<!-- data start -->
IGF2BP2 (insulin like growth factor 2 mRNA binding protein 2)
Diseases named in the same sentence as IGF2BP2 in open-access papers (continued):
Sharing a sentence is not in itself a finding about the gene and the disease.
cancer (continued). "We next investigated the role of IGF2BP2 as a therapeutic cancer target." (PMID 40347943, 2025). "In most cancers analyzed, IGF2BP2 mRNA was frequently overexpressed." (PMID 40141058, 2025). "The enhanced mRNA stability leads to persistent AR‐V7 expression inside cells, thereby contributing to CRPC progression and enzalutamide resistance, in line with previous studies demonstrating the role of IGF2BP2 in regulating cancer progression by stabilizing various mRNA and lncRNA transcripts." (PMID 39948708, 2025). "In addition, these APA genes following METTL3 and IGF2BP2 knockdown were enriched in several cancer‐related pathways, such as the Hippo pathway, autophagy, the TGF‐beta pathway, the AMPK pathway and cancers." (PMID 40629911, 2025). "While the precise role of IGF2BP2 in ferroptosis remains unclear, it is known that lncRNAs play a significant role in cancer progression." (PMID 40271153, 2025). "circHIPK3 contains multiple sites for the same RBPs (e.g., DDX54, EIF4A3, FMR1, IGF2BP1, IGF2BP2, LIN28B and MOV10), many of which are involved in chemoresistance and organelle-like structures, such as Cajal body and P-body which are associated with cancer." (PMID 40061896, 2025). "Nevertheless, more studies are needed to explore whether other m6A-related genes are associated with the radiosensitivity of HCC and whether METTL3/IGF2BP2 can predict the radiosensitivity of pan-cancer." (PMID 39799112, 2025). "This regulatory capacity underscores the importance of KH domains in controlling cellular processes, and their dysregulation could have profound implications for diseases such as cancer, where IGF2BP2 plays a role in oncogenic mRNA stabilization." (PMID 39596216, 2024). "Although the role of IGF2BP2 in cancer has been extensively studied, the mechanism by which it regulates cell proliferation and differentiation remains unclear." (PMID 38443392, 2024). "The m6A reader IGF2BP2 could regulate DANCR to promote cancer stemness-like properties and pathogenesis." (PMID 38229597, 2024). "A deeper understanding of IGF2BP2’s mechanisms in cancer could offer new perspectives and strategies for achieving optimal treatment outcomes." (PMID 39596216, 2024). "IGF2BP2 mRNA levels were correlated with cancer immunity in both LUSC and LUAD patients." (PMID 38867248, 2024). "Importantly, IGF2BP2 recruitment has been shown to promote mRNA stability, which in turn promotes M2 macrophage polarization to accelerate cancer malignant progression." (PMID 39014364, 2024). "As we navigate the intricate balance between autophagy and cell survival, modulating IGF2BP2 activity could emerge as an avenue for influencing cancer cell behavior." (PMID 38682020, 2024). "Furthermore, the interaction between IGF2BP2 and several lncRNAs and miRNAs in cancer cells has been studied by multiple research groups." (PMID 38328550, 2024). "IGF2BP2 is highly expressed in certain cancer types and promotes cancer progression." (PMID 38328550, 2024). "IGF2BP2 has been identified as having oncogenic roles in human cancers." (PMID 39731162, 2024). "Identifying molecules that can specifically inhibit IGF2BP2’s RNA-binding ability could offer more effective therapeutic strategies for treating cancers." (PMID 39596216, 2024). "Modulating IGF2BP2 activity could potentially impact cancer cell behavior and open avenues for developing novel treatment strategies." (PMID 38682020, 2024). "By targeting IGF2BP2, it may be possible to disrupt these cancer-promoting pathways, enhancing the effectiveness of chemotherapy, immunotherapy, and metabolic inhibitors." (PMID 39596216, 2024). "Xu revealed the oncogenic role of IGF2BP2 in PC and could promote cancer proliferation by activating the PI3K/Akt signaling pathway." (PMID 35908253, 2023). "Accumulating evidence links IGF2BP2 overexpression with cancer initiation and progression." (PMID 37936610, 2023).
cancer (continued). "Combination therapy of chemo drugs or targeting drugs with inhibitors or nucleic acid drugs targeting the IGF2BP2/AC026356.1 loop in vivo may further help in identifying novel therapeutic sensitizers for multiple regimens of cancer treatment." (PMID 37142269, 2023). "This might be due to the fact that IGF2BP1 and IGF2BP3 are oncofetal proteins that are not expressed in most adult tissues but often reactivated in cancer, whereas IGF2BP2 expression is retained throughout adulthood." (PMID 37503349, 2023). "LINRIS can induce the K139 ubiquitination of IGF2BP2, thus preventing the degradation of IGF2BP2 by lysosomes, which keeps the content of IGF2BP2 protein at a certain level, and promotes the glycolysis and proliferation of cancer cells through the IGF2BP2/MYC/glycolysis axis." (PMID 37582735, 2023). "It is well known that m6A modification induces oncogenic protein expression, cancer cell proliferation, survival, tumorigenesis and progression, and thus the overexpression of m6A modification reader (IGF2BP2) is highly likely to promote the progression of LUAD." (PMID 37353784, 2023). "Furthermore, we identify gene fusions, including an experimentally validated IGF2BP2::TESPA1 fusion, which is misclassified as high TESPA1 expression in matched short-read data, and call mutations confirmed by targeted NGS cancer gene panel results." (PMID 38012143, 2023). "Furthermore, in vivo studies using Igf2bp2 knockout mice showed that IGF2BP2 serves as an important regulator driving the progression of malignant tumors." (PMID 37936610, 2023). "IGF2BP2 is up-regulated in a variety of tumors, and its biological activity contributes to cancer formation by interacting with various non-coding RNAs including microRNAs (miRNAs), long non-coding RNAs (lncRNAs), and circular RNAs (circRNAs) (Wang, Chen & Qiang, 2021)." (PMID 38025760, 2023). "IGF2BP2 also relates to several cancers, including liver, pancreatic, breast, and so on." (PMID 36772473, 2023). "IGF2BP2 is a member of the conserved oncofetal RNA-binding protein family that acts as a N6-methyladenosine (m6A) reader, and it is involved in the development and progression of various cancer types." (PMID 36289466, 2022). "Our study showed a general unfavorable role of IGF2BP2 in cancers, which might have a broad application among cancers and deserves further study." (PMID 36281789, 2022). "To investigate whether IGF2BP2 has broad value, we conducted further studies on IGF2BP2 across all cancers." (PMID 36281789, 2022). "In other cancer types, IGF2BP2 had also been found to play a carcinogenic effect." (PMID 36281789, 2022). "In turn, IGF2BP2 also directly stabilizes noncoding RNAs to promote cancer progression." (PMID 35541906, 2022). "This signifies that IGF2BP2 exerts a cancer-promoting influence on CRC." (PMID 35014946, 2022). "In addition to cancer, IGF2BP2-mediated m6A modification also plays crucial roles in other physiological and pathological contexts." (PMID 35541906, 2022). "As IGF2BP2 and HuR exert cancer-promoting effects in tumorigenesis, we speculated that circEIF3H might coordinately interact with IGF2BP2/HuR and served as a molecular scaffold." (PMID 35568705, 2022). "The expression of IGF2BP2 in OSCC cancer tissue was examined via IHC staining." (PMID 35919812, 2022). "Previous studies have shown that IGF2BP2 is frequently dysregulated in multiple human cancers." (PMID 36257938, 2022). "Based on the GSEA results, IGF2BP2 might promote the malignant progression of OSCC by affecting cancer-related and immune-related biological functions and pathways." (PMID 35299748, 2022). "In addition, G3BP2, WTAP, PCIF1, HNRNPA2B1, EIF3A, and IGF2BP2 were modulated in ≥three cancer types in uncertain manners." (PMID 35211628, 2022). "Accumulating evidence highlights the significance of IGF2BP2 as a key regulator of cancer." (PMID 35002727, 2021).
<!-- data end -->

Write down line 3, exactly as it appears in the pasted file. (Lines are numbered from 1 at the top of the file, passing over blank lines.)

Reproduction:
Sharing a sentence is not in itself a finding about the gene and the disease.